Continuing to add to its menu of applications targeting enterprises in specific industry verticals,Oracle plans to buy Portal Software in a deal worth US$220 million.
Portal sells billing and revenue management software products, mainly to media and communications customers. Oracle intends to use Portal’s products to complement its own offerings in that space.
“The combination of Oracle and Portal delivers the first end-to-end packaged enterprise software suite for the communications industry,” said Oracle President Charles Phillips. “We supply technology and applications to over 90 percent of communications companies worldwide today, and billing is a logical and complementary addition for those customers.”
Redwood Shores, Calif.-based Oracle is offering $4.90 per share in cash for all outstanding shares of Portal stock, or a 17 percent premium over the stock price as of Tuesday, the day before the deal was announced. Portal stock now trades on the over-the-counter bulletin board following its delisting from the Nasdaq last summer. That move came after the Securities and Exchange Commission denied Portal’s request for more time to file overdue reports.
The move is a nod to the consolidation taking place in the communications space, where Oracle said its customers include 17 of the 20 most profitable firms.
Oracle previously developed a suite of telecom applications for use in call centers and customer relationship settings in the telecom space based on technology and products it acquired along with Siebel Systems. Many telecom customers also run Oracle database software, the company said.
Having Oracle work alongside it is “exactly the kind of combination our customers have been asking for,” said Portal Founder and CEO Dave Labuda.
“Bringing together Oracle’s leading ERP (enterprise resource planning), CRM (customer relationship management) and infrastructure software with Portal’s global billing and revenue management into an integrated solution is a huge win for our customers,” added Labuda, who will become chief technology officer of a Portal Software unit within Oracle after the merger.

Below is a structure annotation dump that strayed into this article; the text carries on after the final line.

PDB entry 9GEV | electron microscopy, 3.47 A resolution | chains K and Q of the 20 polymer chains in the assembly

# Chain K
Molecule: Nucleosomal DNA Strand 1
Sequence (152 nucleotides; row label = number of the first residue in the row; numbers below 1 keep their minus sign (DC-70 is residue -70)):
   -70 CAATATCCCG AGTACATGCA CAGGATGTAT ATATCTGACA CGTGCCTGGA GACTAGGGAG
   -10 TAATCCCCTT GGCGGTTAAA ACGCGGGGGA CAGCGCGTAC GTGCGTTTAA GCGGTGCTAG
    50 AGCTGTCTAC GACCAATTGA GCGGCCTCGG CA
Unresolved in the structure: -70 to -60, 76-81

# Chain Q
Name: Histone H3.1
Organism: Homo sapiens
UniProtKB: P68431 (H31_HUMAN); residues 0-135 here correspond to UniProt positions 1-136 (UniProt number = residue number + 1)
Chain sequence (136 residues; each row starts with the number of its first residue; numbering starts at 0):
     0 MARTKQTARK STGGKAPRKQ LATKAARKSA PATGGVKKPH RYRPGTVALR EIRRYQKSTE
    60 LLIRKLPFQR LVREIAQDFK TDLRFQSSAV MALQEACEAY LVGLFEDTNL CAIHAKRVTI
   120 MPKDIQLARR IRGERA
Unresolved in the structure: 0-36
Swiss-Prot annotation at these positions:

It isn’t clear how the rest of the firm’s 600 employees will be integrated into Oracle in the long term.
Portal’s products, already made to run alongside Oracle programs, include billing and management software to handle the entire bundle of telecom services that more carriers are now offering — wireline, wireless, broadband, cable, Voice over IP, IPTV, music and video.
The Cupertino, Calif.-based company has seen growing revenue but has had trouble getting into the black permanently. For its last fiscal year, it posted losses of $40 million on revenue of about $126 million.
The acquisition will immediately provide a modest boost for Oracle in the 2007 fiscal year, at least in terms of revenue, and it will reach peak value in 2008, Lazard Capital Markets analyst John Rizzuto said. Investors are likely to remain cautious until Oracle can demonstrate it has successfully integrated the company and capitalized on the complementary nature of the two product lines, he added.
The purchase, while relatively minor compared to the PeopleSoft and Siebel buys, gives Oracle another integration and product evolution project to manage alongside those already under way, said Gartner analyst Donald Feinberg. The database and enterprise software maker has also begun to move into the open source database space with its recent buy of SleepyCat.
More acquisitions are likely for Oracle as it continues to round out its product lines to support vertical markets and add open source-friendly products to its proprietary lineup, Feinberg said.